Thanks for the help. There's no one locally I know who to talk to since I live in a small rural area. I'd like to take a photography class or two, but I don't know if the local community college just lets you take classes without being a current student. ;)
     
  10. sothoth

    sothoth TPF Noob!

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    After looking at your full sized photo, it seems like it suffers from graininess caused by high ISO, but isn't all that bad in other respects. When you cropped out a large portion of the photo and blow up the cropped image, you will amplify the graininess problem quite a bit. That can really make a decent photo look bad.

    Personally, I'd suggest trying the photos in RAW format to see if that helps, certainly image manipulation works best when you start with the RAW. You always have the option of cropping the RAW, then converting to JPG when it's cropped.

    I think this has already been mentioned, but wildlife photos like this benefit greatly from a tele zoom lens, so you can get a closer shot to start with and not end up having to crop out most of the background.

    Someone else mentioned this as well, but I think the photo also suffers from the weather, meaning that you have low light and therefore your contrast is rather poor. But that's not your fault, all you can do as a photographer is do the best with what you have.

    Drop the ISO, crop as little as possible, and you should be happy with the improvement. Come spring, you'll be even happier due to the more "photo friendly" weather. :)
     
  11. Alex_B

    Alex_B No longer a newbie, moving up!

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    you should compare an ISO 1600 image taken with a short lens and cropped with an uncropped image taken in very bright daylight (and hence low ISO, like 200) with a long lens and a good tripod which had it's colour contrast enhanced in Photoshop or another piece of software.

    Such a comparison wil always be frustrating! Some situations and setups just do not allow for the perfect image!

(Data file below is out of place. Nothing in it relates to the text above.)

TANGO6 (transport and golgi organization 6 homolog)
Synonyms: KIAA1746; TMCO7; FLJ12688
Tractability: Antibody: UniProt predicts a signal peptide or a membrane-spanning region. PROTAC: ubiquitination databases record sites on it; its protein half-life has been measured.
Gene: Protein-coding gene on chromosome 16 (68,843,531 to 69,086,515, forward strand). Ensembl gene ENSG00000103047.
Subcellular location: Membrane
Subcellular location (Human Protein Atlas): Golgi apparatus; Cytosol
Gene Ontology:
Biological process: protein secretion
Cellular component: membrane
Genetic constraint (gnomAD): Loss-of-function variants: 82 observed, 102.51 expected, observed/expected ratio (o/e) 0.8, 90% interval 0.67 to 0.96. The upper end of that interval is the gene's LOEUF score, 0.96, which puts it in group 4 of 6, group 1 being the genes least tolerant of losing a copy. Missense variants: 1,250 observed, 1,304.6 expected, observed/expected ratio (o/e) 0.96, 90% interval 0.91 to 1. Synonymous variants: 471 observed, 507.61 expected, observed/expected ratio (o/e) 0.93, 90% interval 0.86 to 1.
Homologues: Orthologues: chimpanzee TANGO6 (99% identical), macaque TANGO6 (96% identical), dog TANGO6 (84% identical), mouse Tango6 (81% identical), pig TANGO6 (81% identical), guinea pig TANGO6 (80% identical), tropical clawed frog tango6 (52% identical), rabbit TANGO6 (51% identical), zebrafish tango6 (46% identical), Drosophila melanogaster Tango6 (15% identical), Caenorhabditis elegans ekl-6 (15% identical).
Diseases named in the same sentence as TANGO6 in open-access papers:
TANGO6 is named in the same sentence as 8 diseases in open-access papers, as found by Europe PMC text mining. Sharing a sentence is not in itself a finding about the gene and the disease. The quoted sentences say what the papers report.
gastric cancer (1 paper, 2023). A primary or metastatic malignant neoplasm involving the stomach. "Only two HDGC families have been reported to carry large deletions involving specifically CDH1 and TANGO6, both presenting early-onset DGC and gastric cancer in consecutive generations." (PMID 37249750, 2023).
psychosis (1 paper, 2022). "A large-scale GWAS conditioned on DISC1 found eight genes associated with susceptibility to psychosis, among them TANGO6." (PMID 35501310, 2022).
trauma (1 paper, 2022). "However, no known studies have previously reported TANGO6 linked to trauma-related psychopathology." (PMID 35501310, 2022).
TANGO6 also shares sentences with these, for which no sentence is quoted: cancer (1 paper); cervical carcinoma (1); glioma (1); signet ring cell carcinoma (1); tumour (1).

My advice:
    - get closer to the subject or get a longer lens
    - shoot if there is enough light
    - learn some software skills to improve images which did not come ot that well due to circumstances beyond your control.

    BTW, I do not think those images are bad for what you did!
    The only thing they are not is bright sunshine-strong-colour-low-ISO images. I think also the first image has a nice mood and potential.
     
  12. Taceas

    Taceas TPF Noob!

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    Thanks for the suggestions!

    I am just so lost with all of these settings, compared to my old Olympus, I'm just sort of numb from everything I suddenly have to know.

    So higher ISO's are useful in low light conditions, such as nighttime shots, right?

    My only problem with using a tripod and getting bird shots is they rarely ever sit in the same place twice. So I need to be able to move around rapidly and get the shot before they get their seed and fly off. And I am taking these through a living room window that sits about 8ft foot from the tree, so I'm sure that doesn't help quality matters either.

    I'm probably going to regret asking this, but are there any zoom lenses that you would recommend for the D80? If so, what prices are we talking about?